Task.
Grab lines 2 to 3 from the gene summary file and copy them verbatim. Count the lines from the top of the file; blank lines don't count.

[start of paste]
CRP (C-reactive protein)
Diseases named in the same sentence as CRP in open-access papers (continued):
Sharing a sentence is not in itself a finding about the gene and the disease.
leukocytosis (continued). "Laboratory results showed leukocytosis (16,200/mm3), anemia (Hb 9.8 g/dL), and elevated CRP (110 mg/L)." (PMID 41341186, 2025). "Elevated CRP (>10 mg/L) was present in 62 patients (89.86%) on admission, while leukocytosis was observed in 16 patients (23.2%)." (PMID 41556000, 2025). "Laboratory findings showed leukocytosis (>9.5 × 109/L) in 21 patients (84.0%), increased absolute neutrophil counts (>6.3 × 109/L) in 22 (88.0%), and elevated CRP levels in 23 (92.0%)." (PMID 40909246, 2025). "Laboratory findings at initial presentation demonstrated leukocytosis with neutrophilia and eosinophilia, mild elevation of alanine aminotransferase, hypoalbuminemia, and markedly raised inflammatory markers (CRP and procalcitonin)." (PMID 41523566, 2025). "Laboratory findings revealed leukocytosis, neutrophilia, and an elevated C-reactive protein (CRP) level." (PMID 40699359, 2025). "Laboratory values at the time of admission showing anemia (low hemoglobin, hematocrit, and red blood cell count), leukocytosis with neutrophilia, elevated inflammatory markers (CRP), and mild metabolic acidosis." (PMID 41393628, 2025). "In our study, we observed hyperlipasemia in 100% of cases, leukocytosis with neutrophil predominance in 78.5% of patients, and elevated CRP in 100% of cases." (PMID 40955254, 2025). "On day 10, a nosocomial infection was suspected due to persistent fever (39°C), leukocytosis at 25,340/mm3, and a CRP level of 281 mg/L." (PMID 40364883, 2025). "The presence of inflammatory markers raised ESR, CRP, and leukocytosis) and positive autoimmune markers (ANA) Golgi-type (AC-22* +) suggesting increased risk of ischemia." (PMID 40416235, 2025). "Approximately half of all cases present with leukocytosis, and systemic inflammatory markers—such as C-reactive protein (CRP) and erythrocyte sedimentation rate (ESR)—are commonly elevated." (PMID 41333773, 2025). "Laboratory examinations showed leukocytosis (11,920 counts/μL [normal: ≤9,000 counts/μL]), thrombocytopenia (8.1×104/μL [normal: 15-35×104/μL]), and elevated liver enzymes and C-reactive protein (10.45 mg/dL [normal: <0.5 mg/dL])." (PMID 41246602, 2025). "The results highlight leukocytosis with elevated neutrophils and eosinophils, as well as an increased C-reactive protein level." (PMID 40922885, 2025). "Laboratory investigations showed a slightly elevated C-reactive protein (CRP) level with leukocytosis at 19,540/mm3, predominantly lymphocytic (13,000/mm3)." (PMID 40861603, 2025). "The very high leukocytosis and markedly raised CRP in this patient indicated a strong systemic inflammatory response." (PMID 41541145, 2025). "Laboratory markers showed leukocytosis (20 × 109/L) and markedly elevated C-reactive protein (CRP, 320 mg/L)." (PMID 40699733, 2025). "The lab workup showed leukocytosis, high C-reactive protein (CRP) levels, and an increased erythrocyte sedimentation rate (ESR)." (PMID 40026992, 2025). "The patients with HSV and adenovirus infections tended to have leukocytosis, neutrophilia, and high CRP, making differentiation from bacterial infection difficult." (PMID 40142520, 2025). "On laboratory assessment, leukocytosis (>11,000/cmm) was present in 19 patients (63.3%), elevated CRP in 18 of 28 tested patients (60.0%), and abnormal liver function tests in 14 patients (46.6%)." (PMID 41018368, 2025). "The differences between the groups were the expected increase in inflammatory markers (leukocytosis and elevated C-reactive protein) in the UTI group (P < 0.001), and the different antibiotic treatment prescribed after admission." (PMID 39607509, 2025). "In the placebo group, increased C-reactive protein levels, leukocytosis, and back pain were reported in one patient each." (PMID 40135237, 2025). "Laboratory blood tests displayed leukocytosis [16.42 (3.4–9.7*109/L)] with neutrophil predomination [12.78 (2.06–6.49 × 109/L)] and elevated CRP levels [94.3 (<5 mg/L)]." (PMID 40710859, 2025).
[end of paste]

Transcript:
Diseases named in the same sentence as CRP in open-access papers (continued):
Sharing a sentence is not in itself a finding about the gene and the disease.